The clichŽ goes that the hardcore Finnish immersion game entails suffering alone in your basement, so perhaps it was fitting that most of the games organized under AWIF were held in a basement. In the very same basement, no less. My last column, Kingdom of Flour, dealt with Luminescence, the game I organized with Mike Pohjola on Monday. Other interesting games included the Cheapest Show, by Henri Hakkarainen and Pagan Love by J. Tuomas Harviainen, but I didn't have time to actually play in them, so I'll leave talking about them to others. I arrived in Helsinki only Friday night, and had to run immediately to the AWIF opening party to convince the head organizer, Mikko PervilŠ, to support, and more importantly produce Luminescence, which at that point was only a couple of days away. He said yes to my pitch, and then threw the contents of his beer at my jacket. Acceptable losses, as they say.
Dragonbane, the Myrskyn aika larp directed (designed? I can't say written because he's the head of a huge team of writers) by Mike Pohjola and produced by Timo MultamŠki is starting to look huge. I don't mean huge in any other than concrete terms. Huge in terms of player numbers. Budget. Perhaps even ambition, although we'll have to see about that. It's going to feature an insane amount of players and some pretty impressive pyrotechnics. Because of Dragonbane, I learned you could make explosives from a plastic bag and a bit of flour. It seems that impressive pyrotechnics can be made much more low-tech than I thought. I think we'll be arrested if we try to cross a border with the stuff we used to make Luminescence, although I haven't heard of anyone who'd hijacked a plane like this. The fertilizer bomb is a classic, but the flour bomb has yet to make it's debut. Perhaps this is the real reason the Brits put those holes in the bottoms of their plastic bags. They say it's because they don't want children to suffocate, an explanation I scoffed at until I recently almost suffocated this way during the production of my new circus performance Bouffe c'que j'te donne. Should've heeded my mother's warnings.
The plan is to make the fantasy larp to end all fantasy larps, with over a thousand players, an actual, fire-breathing dragon and modern, Nordic-style production values and immersive play. Can't fault the project for a lack of hubris. The Dragonbane writer meetings look more like an auditorium full of people Mike is lecturing than a bunch of writers metting around cold coffee and yesterday's donuts.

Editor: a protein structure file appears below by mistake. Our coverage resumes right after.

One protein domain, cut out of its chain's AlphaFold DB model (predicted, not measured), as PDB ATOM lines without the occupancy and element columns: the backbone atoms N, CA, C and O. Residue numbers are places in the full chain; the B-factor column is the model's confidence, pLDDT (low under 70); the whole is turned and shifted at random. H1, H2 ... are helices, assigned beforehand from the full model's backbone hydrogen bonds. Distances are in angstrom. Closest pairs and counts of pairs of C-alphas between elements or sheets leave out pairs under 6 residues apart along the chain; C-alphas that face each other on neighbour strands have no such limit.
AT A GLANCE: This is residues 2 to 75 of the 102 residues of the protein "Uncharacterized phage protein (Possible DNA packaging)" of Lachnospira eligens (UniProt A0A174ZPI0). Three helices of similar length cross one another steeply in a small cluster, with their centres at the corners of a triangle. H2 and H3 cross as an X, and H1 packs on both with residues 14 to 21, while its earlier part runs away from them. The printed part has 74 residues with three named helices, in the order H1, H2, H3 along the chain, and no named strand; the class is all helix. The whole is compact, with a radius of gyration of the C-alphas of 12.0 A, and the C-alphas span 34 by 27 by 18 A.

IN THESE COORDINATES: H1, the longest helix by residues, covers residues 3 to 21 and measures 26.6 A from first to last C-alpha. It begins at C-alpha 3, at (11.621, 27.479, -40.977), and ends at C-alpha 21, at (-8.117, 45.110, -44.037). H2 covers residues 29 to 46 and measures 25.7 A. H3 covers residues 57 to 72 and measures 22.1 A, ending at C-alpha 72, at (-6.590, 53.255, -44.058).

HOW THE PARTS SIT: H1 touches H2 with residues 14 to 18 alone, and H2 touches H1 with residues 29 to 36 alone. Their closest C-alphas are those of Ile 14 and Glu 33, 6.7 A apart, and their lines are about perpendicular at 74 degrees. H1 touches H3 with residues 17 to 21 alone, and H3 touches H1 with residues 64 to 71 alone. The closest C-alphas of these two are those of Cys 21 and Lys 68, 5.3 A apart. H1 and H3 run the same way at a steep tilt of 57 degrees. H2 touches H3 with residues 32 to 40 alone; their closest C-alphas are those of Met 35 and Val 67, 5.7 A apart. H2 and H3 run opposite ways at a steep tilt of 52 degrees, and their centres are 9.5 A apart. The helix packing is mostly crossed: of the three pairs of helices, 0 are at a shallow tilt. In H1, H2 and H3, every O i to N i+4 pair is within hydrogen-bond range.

It's going to be an international game, with both writers and players from all the Nordic countries and beyond. The last rumor has it that it's going to be played in Estonia, perhaps because it's much cheaper to do it there than in Finland (although my view of Finland as an expensive country is dealt a severe blow evey time I get a utility bill here in France; the water alone seems to cost something like twenty times as much as it does in Finland, where it's practically free).
You Can't Over-Intellectualize
The Solmukohta program consisted mostly of panel discussions, lectures, workshops and other thinking man's pursuits related to roleplaying. As often happens in these events, I somehow didn't manage to attend almost anything, despite the fact that my schedule was clear. Perhaps it's not so bad, since the convention also produced a book containing all the important stuff, so I could read it at my leisure, later, without the lure of good conversation, trashy music at the dancefloor and the underperforming sauna.
One of the few presentations I actually managed to see was Jaakko Stenros and Henri 'Hakkis' Hakkarainen's history of the academic study of roleplaying. As Hakkis was reading aloud from American publications to an audience reaction of hysterical laughter, I wondered how would I be able to talk about this here without insulting most of my readership. Then again, roleplaying studies are in such a sorry shape all over the world, perhaps the Americans should be happy they at least have a couple of books about the subject. It's more than can be said of most places in the world.
And those books were really quite hilarious. You can imagine the results when a serious academician starts to decipher the function of the Ripper Jack sidebars of Cyberpunk 2020.
I wonder how some people actually manage to see the presentations, because I really tried and still saw only perhaps half of Jaakko and Hakkis's show, five minutes of a presentation on reality accompanied by a video projector slide show which would have been really nice three in the morning, stoned, munching on a pizza, but not so good sober, and the entertainment number Speculative RPGs. Someone said you have to make a choice between the social program at night and the presentations during the day, but can't have both.